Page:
– Increased antibody response is due to the
existence of memory cells, which rapidly produce
plasma cells upon antigen stimulation.
Antibody Response After Exposure to Antigen
T Lymphocytes: Cell Mediated Immunity

• T cell receptors: cell activated to antigen

• Major histocompatability complex (MHC)
• Helper T cells:
– Cytotoxic T cells: perforins, granzymes, (apoptosis) &
T Lymphocytes: Cell Mediated Immunity

Figure 24-16: T lymphocytes and NK cells

– Antigens that stimulate this response are mainly
– Requires constant presence of antigen to remain
– Unlike humoral immunity, cell mediated immunity
is not transferred to the fetus.
– Cytokines: Chemical messengers of immune cells.
– Over 100 have been identified.
– Stimulate and/or regulate immune responses.
• Interleukins: Communication between WBCs.
• Interferons: Protect against viral infections.
• Chemokines: Attract WBCs to infected areas.
– T cells are key cellular component of immunity.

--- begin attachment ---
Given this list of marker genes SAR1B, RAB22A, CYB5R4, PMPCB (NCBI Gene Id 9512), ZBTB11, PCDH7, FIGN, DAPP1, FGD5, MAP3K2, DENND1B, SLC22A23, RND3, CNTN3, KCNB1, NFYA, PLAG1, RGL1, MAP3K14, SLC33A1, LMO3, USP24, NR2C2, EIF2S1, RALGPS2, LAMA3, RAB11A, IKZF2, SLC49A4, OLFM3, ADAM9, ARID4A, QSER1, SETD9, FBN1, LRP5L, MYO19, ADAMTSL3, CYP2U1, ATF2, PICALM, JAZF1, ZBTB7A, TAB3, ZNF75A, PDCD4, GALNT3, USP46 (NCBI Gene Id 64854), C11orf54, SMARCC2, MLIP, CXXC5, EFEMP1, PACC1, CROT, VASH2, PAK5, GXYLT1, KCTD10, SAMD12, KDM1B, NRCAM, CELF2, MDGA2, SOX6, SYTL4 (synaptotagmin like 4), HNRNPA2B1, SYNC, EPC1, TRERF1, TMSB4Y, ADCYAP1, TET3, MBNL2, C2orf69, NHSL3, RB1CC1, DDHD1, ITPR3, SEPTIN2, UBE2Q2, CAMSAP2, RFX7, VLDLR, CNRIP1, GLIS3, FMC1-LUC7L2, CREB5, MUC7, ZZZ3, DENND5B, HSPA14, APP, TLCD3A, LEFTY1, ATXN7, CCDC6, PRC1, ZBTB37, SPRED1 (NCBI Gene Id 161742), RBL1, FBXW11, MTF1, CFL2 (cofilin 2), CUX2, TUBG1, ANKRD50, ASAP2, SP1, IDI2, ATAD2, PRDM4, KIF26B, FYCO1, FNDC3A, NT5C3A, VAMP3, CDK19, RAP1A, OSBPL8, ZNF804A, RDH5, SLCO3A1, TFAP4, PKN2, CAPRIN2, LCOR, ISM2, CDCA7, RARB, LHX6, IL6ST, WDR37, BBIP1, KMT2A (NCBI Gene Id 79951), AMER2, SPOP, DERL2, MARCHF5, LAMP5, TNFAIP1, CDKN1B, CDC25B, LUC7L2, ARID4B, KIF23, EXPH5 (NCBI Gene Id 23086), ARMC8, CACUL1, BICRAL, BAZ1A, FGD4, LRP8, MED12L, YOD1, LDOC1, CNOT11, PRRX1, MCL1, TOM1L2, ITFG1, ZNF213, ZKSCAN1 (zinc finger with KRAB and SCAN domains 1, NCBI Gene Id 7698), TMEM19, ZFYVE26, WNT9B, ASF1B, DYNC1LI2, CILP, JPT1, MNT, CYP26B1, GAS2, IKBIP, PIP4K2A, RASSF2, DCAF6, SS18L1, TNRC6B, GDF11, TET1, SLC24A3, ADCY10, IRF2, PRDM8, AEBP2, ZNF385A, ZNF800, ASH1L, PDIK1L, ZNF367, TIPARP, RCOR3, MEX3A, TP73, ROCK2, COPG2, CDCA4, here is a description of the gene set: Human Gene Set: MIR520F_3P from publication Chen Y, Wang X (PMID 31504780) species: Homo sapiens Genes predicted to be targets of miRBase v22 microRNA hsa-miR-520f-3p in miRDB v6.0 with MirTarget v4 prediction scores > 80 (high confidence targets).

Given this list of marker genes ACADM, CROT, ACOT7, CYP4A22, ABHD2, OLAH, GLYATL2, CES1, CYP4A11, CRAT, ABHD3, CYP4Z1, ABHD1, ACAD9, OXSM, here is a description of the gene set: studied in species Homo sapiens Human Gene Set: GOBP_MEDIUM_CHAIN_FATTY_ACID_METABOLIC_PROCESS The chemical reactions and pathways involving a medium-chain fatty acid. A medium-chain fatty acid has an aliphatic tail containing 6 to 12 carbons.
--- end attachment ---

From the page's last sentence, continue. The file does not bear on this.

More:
– T cells have an antigen receptor that recognizes
and reacts to a specific antigen (T cell receptor).

– T cell receptor only recognize antigens combined

with major histocompatability (MHC) proteins on
the surface of cells.
• MHC Class I: Found on all cells.
• MHC Class II: Found on phagocytes.
T Cells Only Recognize Antigen Associated
with MHC Molecules on Cell Surfaces
Types of T cells
1. T Helper (TH) Cells: Central role in immune
• Most are CD4+
• Recognize antigen on the surface of antigen presenting
cells (e.g.: macrophage).
• Activate macrophages
• Induce formation of cytotoxic T cells
• Stimulate B cells to produce antibodies.
Central Role of Helper T Cells